How can a shot help prevent a horrible case of the flu and why do you need a new one every year? Can you avoid the flu by washing your hands?
It helps to understand a little bit about the influenza virus. Like I tell my nursing students: know your enemy and you’ll have a better chance of outsmarting it!
Viruses are tiny packages of genetic material (DNA or RNA) that can infect every type of life on Earth, from bacteria to humans. They’re not considered living, because they can’t make new copies of themselves outside their host organism. In fact, to replicate themselves, they have to hijack their host’s cellular machinery. Essentially, viruses are extremely tiny parasites, so small you can’t even see them under a microscope.
To cause an infection and make you sick, the influenza virus has to get into your cells, use your cells to make lots of new copies of itself, and then escape from those cells so the new viral particles can go out and infect other cells.
The influenza virus is made up of eight segments of RNA, surrounded by a protein coat and an envelope. Two types of protein “spikes” that jut out of the viral envelope are called hemagglutinin and neuraminidase. Hemagglutinin (H) helps the influenza virus attach to host cells, and neuraminidase (N) helps burst the host cell open so the new viral particles can escape. Flu strains are names for these proteins, which is why you see influenza called H1N1, and so on.
These H and N proteins undergo small changes all the time. Each year, health workers and scientists study flu strains around the world by looking at their H and N proteins, among other things. If one of the proteins has changed a little bit, they will give it a new strain name (like H3N2.) Pharmaceutical companies make new vaccines every year so that your body can recognize the new strains with the new H and N proteins to fight them off.
A flu shot primes your body’s immune system to fight the flu virus and get rid of it. How well the vaccine works each year depends on a number of thing, including how well scientists guessed about which strains would be circulating and whether those strains have undergone other changes. How well your vaccine protects you personally depends on variables including what flu strain you’re exposed to, your age, whether you have another viral or bacterial infection at the same time, and even how strongly your individual immune system reacts.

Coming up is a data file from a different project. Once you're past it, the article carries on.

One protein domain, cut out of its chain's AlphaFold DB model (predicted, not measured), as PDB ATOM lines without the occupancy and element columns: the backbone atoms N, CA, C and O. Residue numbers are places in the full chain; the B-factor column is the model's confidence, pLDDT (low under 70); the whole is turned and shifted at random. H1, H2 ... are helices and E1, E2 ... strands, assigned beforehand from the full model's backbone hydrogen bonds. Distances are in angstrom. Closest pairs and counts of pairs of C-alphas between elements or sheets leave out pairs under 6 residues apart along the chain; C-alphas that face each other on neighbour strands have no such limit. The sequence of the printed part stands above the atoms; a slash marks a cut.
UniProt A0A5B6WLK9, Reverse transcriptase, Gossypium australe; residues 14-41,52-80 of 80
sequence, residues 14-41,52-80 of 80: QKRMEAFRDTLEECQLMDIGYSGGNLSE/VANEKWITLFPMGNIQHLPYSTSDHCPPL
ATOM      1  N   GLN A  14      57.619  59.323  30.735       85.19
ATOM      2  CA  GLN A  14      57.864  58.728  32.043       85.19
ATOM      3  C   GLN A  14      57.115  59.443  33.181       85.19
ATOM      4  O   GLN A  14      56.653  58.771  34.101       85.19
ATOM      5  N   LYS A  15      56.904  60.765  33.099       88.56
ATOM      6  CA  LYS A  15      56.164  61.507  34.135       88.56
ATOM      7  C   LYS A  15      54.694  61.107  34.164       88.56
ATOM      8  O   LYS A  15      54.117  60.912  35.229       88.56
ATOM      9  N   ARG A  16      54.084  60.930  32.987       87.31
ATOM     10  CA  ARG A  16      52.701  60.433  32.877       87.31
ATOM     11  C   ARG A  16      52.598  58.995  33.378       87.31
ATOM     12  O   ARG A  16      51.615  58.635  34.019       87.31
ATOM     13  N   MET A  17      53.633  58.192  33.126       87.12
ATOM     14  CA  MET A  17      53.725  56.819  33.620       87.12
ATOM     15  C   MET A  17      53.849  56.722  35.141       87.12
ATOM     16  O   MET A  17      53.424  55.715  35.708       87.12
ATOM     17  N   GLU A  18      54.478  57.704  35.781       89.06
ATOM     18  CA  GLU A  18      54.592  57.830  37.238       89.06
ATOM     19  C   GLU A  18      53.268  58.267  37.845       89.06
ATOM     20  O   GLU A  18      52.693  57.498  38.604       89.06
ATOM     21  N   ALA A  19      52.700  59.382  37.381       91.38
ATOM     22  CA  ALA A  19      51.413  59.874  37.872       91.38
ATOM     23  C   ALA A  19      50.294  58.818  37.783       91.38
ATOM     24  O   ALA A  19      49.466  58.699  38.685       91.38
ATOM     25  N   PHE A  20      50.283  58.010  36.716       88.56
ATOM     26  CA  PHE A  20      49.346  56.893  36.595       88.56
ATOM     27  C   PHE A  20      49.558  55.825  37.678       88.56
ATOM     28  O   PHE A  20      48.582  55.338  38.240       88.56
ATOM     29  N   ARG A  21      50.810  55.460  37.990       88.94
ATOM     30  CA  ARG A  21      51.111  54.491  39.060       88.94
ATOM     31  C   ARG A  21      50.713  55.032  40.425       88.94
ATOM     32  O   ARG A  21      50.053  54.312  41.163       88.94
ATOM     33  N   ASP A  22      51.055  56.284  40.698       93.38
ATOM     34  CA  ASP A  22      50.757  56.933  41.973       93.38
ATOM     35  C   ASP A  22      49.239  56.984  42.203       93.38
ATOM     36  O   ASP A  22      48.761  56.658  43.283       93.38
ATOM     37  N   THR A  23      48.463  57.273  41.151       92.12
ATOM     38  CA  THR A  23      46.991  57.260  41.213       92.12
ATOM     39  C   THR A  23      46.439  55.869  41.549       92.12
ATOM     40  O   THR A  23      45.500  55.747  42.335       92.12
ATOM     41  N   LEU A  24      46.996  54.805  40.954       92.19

What can you do to minimize your risk of getting sick with the flu? Get your flu shot! Even if it doesn’t work perfectly, it will give your immune system a boost against the virus. The flu is spread by coughing and sneezing and on surfaces like doorknobs and other surfaces. Try to stay away from people who are coughing. Wash your hands frequently and keep them away from your eyes, mouth and nose, which are portals of entry for microbes. Eating right and getting enough sleep will bolster your immune system so that if you do get the flu, you may be able to fight it off faster and better.
Although you can’t grow viral cultures outside a lab, you can make homemade petri dishes to grow fungi and bacteria from your hands. Try a hand-washing experiment where you label four petri dishes #1-#4. Touch plate #1 with unwashed fingers, wash those fingers with water alone and touch plate #2, wash the same fingers with soap and water and touch plate #3, and finally wash one last time with hand sanitizer and touch plate #4. Let the cultures on the plates grow for several days and you’ll see for yourself why it’s so important to wash your hands.
Grab an extra bag or two of cranberries and you can stir up a Thanksgiving science project: Spy Juice and invisible ink!
Click here for detailed directions.